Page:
Last March the IMF and Mozambique announced they’ve reached a staff-level agreement on a US $470M facility marking the fund’s much-anticipated return to the country.
At the same time, a set of measures were presented in line with the upcoming new program including the approval of a sovereign wealth fund legislation, fiscal & governance reforms, and the publication of a report on the management of funds the country received from donors as part of its COVID emergency response.
In line with the announcements, the Ministry of Finance has published today (document in Portuguese) a report showing that at the beginning of the pandemic, the country forecasted a total need of US$700M in order to mitigate the effects of the crisis. The document refers to US$386,5M in funds deployed in the 2020 fiscal year received from the IMF, the AfDB, the European Union, the US government, the Islamic Bank, and the Global Fund. The report highlighted education, health, and social services as the most pressing economic sectors and indicated them as a government priority for the application of resources distributed the investments as follows:
- In the education sector, the creation of infrastructure to guarantee social distancing, restriction, and redistribution of classes including night school, the introduction of new digital methodologies broadcasting classes (including online, radio and tv), the temporary closure of some schools implied greater intervention to adapt existing infrastructures to the new reality dictating greater pressure on the yearly budget for the production of teaching materials, equipping classrooms, construction of toilets and water supply infrastructure to ensure proper hygienic conditions;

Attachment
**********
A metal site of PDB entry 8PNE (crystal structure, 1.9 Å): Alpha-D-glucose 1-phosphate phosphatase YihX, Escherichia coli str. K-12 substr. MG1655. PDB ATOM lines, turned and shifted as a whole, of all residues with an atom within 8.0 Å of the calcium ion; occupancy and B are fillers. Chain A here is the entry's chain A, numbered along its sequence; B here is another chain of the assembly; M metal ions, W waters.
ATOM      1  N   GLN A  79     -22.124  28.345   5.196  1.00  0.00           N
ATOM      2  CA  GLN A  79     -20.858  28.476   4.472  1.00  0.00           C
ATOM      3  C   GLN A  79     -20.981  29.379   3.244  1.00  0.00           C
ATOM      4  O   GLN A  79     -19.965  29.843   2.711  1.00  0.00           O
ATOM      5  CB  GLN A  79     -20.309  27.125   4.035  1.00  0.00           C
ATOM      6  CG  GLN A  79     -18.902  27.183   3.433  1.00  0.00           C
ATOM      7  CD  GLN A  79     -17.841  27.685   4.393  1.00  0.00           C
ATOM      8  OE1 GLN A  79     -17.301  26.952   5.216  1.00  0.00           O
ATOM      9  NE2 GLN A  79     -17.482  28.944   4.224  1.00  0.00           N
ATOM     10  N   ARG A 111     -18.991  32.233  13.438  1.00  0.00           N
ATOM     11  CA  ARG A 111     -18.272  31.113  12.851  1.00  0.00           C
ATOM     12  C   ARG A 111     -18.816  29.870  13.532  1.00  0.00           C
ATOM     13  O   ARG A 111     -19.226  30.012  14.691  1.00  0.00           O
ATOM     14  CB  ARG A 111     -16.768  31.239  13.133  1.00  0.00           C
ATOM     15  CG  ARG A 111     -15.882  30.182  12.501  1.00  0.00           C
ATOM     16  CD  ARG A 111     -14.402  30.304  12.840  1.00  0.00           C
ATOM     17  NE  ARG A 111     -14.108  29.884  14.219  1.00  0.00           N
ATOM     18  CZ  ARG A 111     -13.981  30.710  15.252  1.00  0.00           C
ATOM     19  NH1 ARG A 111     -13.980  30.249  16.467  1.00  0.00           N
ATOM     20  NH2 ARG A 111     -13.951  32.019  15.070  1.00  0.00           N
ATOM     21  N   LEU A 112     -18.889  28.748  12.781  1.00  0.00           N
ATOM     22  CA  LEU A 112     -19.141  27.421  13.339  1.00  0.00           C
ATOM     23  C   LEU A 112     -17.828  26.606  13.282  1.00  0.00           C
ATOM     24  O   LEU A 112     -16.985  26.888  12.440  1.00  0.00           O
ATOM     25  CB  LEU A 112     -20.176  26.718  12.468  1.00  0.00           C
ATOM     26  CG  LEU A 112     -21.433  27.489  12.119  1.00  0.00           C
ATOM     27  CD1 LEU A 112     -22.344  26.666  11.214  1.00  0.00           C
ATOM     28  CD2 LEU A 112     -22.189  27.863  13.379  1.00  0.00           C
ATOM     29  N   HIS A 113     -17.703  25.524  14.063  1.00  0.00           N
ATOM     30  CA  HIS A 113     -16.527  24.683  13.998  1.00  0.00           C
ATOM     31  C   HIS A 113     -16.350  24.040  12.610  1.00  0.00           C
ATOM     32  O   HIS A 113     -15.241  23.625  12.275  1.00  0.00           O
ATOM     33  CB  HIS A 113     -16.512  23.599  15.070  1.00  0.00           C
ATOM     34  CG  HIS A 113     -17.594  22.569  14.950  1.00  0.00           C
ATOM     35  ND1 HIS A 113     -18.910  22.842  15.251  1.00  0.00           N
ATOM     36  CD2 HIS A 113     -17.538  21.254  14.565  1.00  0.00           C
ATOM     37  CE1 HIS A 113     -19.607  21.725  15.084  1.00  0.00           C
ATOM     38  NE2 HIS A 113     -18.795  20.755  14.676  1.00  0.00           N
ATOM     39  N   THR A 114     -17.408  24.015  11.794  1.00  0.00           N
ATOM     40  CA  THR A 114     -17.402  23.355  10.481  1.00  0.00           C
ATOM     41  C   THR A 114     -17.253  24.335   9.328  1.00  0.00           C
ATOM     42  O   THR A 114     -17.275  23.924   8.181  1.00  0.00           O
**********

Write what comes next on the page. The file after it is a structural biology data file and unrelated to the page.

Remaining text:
- In the Health sector, it provided conditions for adequate infrastructure such as the creation of specific health units for the care, monitoring, and hospitalization of infected patients, as well as the acquisition of medical equipment, training & qualification of medical personnel, and the hiring of specialists;
- In the Social sector, restrictive measures were implemented in order to improve the protection of the most vulnerable families, expanding the number of people assisted by the national social security services; and
- In the economic sector, the creation of a fund to assist small and medium-sized companies directly affected by the crisis requires financing to mitigate losses.
Given the unprecedented circumstances at the time with no previously set international protocol, the report shows that the government response assessment also included the attribution of funds to essential public works including water infrastructure, energy, agriculture, strategic state-operated companies, and treasure support to municipalities.
Interestingly, the report also acknowledges the challenges faced implementing the funds, including a description of imparities – a move that combined with an action plan at the end of the report already being implemented to remediate the findings, is a sign that the country is moving towards the transparency and governance standards preached by the IMF and other donors.
In anticipation of the official announcement of the IMF’s new program expected sometime in the next several weeks, there have been many signs in the international markets that Mozambique may be poised to return to the economic stability that saw the country become one of the fastest-growing economies in the region. More notably, Moody’s recent change to a positive outlook on the economy and comments by Minister Max Tonela like the AfDB inclination to resume budget support in 2023, the creation of the country’s sovereign wealth fund this year anticipating the beginning of ENI’s FLNG operations next summer.
This article was first published by Further Africa